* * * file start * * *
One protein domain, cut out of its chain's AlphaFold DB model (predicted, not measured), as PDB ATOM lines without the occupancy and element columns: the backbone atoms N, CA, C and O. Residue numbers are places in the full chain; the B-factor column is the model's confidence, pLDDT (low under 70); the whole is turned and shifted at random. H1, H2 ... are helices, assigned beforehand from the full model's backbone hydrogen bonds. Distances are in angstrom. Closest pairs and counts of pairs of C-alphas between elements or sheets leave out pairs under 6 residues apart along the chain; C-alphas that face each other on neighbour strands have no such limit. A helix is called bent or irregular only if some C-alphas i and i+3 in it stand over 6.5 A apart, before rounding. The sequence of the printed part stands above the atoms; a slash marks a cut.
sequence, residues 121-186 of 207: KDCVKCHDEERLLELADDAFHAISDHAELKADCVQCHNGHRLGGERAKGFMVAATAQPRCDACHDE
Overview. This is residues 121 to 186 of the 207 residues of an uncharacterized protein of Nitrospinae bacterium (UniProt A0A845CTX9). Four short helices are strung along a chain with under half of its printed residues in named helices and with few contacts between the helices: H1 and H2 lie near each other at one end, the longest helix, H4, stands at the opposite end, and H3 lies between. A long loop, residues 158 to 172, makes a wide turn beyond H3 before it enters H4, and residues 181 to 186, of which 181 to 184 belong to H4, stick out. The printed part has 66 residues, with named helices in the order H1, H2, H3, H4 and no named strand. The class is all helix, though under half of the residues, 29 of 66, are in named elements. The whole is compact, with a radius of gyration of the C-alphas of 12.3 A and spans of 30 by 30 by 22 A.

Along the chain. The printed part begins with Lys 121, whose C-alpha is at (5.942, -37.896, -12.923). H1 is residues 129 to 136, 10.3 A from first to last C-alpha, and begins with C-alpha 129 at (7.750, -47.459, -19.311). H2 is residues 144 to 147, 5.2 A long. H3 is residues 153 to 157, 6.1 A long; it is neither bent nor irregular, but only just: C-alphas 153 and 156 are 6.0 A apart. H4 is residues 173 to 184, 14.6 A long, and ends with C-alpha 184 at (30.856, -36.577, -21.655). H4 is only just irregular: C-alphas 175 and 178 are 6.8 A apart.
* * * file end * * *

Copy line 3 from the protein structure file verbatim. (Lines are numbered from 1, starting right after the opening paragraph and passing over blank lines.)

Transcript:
Along the chain. The printed part begins with Lys 121, whose C-alpha is at (5.942, -37.896, -12.923). H1 is residues 129 to 136, 10.3 A from first to last C-alpha, and begins with C-alpha 129 at (7.750, -47.459, -19.311). H2 is residues 144 to 147, 5.2 A long. H3 is residues 153 to 157, 6.1 A long; it is neither bent nor irregular, but only just: C-alphas 153 and 156 are 6.0 A apart. H4 is residues 173 to 184, 14.6 A long, and ends with C-alpha 184 at (30.856, -36.577, -21.655). H4 is only just irregular: C-alphas 175 and 178 are 6.8 A apart.